Seattle Takes Aim at Plastic Bags

Proposes second ban

SEATTLE -- The Seattle City Council has proposed a sweeping ban on plastic bags that would target not just grocery stores, but drug stores, restaurants, department stores, convenience stores, home-improvement stores, food trucks and farmers markets, according to a report on

The ordinance, unveiled this month, would go further than bag bans in many other cities, which mostly apply to groceries and sometimes drug stores. In Seattle, customers would have to bring their own bags or buy a paper bag for 5 cents apiece under the ordinance.

The bill is Seattle's second attempt to regulate plastic bags, considered an environmental scourge that fouls oceans and chokes birds. In 2008, after the Council adopted a 20-cent fee on the bags, the plastics industry spent $1.4 million to crush the measure. Voters repealed the fee in 2009.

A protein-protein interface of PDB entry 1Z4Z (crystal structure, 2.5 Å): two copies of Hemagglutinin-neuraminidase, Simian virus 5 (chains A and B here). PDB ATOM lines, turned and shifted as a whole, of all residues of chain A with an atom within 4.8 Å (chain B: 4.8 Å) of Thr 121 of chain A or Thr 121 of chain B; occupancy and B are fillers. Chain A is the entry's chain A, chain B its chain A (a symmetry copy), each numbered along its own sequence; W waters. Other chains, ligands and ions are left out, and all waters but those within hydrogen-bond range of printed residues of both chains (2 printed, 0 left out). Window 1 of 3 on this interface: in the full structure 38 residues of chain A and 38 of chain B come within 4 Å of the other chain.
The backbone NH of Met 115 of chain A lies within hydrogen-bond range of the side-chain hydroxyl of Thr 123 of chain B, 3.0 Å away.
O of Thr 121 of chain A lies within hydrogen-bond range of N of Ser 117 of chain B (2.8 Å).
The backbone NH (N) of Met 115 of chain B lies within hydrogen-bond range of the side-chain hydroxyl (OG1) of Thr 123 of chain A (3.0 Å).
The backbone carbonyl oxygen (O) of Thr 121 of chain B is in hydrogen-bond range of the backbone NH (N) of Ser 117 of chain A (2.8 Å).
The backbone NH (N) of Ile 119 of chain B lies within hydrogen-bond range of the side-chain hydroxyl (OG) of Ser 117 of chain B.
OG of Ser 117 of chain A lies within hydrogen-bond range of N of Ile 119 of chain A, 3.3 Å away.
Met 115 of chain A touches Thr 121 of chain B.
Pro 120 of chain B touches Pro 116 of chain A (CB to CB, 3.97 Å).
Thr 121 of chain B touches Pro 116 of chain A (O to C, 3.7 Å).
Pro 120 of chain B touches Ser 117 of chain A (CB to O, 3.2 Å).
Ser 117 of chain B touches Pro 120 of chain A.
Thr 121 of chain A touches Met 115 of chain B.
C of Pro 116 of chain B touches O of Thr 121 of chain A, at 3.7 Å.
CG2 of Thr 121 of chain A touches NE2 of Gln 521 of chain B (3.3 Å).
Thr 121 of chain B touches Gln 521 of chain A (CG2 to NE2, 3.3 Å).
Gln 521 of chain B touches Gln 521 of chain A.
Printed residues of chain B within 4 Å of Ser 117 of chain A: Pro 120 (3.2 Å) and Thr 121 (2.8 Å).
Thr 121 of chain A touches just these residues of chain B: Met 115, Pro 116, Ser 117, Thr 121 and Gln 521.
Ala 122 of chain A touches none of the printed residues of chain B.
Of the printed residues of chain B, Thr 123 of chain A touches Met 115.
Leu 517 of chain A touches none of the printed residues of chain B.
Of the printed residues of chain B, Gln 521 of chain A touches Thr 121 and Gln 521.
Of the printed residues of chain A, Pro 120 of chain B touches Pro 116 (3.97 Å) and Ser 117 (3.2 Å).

"The goal of this legislation is to protect Puget Sound and reduce waste," city councilmember Mike O'Brien, who sponsored the new bag ordinance. "Anything that we use for a couple of minutes should not still be around for a couple of years.”

Bag foes said the ban has more support than did the doomed bag fee, which many voters viewed as more bureaucracy and another steep tax for government, according to the report.

That fee had gone back to the city. But the proposed 5-cent, paper-bag fee would go to retailers to reimburse them for stocking the bags.

If passed, Seattle's ban would exempt customers on government food assistance, who wouldn't have to pay the 5-cent bag fee. It would apply only to "single-use" checkout bags made of plastic, or a renewable material that's less than a predetermined thickness. It would not apply to produce, bulk-ban and dry-cleaning bags.